While many of the comic-book adaptations are aimed at teenagers (the ones with the most cash to spend at the cinema) and adults, Fantastic Four will probably be best enjoyed by younger viewers looking for action and adventure (but, alas, very little plot). Reed Richards (Gruffudd), Sue Storm (Alba), Ben (Michael Chiklis), Johnny (Chris Evans) and businessman Victor von Doom (McMahon) are exposed to cosmic radiation (oops) while in space and find they all have superpowers on their return to earth. Stretchy Reed becomes Mr Fantastic, Sue is Invisible Woman, poor Ben, thanks to some rock-like disfigurement, is The Thing, and Johnny is the Human Torch (handy when the heating’s on the fritz). Doom, meanwhile, just seems to have got grumpier, and becomes the bad guy mainly because he wants to marry Sue and she’s not interested.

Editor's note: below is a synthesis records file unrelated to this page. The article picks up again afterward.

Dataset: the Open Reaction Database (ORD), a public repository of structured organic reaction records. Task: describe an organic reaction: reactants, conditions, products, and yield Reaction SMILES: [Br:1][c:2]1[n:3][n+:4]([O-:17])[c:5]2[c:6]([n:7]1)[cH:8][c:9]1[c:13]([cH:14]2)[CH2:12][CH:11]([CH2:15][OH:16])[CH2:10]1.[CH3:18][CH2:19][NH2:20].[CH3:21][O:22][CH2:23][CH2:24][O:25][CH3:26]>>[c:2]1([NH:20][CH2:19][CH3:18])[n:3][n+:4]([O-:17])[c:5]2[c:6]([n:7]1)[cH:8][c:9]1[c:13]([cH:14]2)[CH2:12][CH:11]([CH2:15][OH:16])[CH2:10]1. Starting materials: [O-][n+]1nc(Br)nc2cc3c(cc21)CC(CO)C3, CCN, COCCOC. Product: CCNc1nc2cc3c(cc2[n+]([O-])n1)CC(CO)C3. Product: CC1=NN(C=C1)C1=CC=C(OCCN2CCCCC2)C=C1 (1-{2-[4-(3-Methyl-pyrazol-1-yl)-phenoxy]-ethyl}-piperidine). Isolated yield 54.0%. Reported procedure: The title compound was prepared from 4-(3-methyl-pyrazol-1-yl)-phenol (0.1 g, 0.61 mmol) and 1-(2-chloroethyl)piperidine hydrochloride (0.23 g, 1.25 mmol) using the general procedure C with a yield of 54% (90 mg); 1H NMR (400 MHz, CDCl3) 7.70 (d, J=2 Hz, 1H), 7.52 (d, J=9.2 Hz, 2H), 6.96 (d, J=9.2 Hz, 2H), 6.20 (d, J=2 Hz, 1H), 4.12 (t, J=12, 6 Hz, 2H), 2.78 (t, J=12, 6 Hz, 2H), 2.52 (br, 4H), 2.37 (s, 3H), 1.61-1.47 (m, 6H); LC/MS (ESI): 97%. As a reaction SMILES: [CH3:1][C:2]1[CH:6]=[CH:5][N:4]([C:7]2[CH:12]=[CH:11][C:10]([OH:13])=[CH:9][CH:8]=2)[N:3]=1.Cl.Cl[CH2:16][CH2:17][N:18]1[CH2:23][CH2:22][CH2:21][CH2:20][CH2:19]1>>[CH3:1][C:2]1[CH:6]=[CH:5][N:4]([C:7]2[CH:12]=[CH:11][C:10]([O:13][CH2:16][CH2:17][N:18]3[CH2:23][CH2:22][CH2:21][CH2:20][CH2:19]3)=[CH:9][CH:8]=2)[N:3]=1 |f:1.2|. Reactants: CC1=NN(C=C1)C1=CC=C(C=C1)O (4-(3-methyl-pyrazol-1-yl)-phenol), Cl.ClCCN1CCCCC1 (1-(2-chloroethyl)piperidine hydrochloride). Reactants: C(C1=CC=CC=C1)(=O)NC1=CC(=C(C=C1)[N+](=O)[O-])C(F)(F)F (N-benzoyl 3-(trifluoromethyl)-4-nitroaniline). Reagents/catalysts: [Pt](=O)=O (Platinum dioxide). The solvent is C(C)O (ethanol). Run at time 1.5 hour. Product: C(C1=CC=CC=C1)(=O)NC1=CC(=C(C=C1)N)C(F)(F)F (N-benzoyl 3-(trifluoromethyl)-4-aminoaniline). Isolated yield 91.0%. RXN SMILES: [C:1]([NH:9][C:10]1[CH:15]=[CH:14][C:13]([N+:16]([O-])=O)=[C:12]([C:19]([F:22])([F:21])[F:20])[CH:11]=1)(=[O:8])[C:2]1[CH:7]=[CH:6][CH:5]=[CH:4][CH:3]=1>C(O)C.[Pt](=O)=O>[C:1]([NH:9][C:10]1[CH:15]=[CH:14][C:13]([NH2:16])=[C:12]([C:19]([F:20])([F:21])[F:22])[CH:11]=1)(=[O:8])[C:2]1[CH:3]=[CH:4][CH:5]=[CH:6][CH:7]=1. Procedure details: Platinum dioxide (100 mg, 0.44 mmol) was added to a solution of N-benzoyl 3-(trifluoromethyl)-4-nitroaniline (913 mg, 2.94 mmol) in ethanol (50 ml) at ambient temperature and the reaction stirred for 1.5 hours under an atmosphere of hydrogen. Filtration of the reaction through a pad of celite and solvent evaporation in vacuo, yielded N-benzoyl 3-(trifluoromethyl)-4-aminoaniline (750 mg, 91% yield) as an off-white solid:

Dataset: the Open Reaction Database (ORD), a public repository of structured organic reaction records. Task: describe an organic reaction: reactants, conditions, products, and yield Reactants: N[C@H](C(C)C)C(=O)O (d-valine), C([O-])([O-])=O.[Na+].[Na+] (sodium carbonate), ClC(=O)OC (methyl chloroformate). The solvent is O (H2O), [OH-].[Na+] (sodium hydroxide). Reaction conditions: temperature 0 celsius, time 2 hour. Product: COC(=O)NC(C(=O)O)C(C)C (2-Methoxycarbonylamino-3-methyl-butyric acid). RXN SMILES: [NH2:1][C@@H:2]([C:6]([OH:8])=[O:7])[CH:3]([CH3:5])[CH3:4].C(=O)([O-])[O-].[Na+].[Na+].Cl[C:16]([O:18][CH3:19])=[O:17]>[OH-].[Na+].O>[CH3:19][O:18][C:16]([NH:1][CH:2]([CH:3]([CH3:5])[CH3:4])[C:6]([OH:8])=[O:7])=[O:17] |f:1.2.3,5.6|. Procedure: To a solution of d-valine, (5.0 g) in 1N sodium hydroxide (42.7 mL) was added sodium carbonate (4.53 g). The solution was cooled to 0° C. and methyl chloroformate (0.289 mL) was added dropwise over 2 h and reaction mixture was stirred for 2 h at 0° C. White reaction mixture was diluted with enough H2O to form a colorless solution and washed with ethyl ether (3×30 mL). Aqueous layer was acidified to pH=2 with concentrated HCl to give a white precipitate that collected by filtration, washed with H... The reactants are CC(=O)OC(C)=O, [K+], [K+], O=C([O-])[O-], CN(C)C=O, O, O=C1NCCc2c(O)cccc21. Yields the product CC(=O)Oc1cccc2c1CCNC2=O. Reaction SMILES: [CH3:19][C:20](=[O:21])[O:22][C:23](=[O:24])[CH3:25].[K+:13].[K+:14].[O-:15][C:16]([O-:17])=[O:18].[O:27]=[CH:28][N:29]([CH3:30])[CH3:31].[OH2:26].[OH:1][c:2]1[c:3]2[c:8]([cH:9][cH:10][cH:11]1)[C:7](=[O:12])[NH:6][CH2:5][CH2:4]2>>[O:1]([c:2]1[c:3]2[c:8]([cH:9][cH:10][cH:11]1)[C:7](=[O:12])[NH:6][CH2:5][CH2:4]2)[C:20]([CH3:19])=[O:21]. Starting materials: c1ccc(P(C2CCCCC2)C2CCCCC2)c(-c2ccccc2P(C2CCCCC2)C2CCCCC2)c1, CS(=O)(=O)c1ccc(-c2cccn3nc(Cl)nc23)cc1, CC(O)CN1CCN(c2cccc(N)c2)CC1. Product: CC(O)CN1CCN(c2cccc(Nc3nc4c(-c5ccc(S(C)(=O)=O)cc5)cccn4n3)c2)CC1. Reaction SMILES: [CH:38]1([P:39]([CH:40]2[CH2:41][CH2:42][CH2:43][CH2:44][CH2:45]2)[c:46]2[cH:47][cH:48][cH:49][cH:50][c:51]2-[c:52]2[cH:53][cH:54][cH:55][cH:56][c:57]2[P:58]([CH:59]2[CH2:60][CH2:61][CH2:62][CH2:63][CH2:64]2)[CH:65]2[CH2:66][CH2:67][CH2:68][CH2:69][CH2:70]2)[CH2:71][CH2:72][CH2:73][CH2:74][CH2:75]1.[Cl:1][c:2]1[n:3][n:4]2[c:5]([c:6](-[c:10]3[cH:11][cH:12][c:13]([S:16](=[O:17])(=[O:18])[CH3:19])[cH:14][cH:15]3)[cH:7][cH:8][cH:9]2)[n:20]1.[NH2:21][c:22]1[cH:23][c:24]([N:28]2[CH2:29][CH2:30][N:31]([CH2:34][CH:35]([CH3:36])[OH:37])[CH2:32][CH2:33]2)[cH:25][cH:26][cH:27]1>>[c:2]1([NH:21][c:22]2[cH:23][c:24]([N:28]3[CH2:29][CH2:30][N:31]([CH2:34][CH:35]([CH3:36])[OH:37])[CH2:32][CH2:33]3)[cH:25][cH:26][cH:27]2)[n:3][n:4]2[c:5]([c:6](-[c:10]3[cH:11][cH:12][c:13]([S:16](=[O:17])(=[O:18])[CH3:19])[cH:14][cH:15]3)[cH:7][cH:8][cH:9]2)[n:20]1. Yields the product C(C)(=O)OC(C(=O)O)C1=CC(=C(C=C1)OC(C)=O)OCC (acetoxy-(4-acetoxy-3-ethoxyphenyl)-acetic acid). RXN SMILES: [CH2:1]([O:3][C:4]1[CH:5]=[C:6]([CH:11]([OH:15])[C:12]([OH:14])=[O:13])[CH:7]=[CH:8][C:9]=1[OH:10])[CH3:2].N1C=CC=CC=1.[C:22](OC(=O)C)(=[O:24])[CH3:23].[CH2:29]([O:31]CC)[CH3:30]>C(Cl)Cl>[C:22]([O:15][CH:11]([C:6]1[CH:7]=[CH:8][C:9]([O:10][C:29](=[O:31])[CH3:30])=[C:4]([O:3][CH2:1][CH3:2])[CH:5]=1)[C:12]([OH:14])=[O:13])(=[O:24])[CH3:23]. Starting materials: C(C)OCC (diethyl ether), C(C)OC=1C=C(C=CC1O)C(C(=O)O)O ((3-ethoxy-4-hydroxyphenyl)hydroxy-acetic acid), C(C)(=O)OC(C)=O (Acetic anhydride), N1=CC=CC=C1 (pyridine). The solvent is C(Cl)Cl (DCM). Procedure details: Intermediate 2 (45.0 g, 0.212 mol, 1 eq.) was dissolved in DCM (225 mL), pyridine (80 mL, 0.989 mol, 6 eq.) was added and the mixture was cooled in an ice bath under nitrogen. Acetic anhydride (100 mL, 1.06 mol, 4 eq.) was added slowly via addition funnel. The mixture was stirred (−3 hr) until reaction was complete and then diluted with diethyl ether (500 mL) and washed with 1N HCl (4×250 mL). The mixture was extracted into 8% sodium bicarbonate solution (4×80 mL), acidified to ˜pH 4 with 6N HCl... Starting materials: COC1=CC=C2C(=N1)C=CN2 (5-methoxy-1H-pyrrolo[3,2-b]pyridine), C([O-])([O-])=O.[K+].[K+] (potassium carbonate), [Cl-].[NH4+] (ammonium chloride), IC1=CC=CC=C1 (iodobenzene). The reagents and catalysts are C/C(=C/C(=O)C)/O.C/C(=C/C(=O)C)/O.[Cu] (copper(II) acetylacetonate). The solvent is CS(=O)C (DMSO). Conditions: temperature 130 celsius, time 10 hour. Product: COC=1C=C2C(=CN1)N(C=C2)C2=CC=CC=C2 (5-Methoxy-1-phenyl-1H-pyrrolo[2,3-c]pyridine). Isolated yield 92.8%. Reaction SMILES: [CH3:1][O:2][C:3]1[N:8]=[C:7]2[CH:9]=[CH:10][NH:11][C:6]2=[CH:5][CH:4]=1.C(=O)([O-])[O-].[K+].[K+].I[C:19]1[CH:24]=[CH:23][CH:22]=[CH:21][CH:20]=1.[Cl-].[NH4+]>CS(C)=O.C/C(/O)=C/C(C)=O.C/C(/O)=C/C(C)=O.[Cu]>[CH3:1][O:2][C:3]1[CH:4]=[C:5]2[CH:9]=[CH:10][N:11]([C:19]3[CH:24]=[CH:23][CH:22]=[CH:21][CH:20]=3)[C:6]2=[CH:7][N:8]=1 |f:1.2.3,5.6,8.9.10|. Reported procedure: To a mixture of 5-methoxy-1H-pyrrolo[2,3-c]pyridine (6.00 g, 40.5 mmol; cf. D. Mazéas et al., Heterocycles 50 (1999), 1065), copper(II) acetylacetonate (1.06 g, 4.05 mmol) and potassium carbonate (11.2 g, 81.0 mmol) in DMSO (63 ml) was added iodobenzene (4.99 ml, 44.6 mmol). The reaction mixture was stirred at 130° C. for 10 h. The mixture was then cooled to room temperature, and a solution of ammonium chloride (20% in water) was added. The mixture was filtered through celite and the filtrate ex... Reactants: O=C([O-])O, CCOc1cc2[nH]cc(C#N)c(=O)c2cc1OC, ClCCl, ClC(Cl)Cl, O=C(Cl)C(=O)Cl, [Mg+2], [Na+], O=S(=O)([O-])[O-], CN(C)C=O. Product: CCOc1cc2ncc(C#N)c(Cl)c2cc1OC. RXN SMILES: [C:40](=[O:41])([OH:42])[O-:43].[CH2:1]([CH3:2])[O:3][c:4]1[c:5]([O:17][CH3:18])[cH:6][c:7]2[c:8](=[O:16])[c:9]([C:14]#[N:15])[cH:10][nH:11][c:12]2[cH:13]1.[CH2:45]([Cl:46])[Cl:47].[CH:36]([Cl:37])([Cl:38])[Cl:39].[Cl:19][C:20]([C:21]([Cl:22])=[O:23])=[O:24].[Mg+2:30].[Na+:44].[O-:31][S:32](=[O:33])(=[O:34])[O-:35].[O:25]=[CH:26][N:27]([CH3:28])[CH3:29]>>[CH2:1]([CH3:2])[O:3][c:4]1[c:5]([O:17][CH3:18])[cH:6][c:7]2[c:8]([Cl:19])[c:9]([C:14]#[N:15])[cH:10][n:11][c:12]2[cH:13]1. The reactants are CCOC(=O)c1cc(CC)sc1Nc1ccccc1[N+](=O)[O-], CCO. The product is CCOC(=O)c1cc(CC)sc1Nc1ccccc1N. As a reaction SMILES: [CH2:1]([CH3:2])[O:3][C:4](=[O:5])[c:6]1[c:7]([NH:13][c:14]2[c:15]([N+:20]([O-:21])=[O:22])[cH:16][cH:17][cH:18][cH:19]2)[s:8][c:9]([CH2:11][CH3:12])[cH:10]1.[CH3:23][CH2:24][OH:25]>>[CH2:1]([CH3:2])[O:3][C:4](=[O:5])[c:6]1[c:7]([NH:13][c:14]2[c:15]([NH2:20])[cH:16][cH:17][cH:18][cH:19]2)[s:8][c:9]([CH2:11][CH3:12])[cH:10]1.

The chief reason this will appeal to younger viewers is the effects, which are pretty fantastic, from Gruffudd’s elasticky body to Johnny’s flamey-ness, and the light tone of the whole film (aside from Ben being clearly upset that he’s now a big hunk of rock, everyone else has fun with their new powers). It’s certainly not a great comic book movie, but it zips along and if you think your kids are a little young for Batman, X-Men or Spider-Man, this isn’t a bad choice.
Is Fantastic Four 2005 suitable for kids? Here are our parents’ notes...
Not really, though this is really aimed at the over-eights.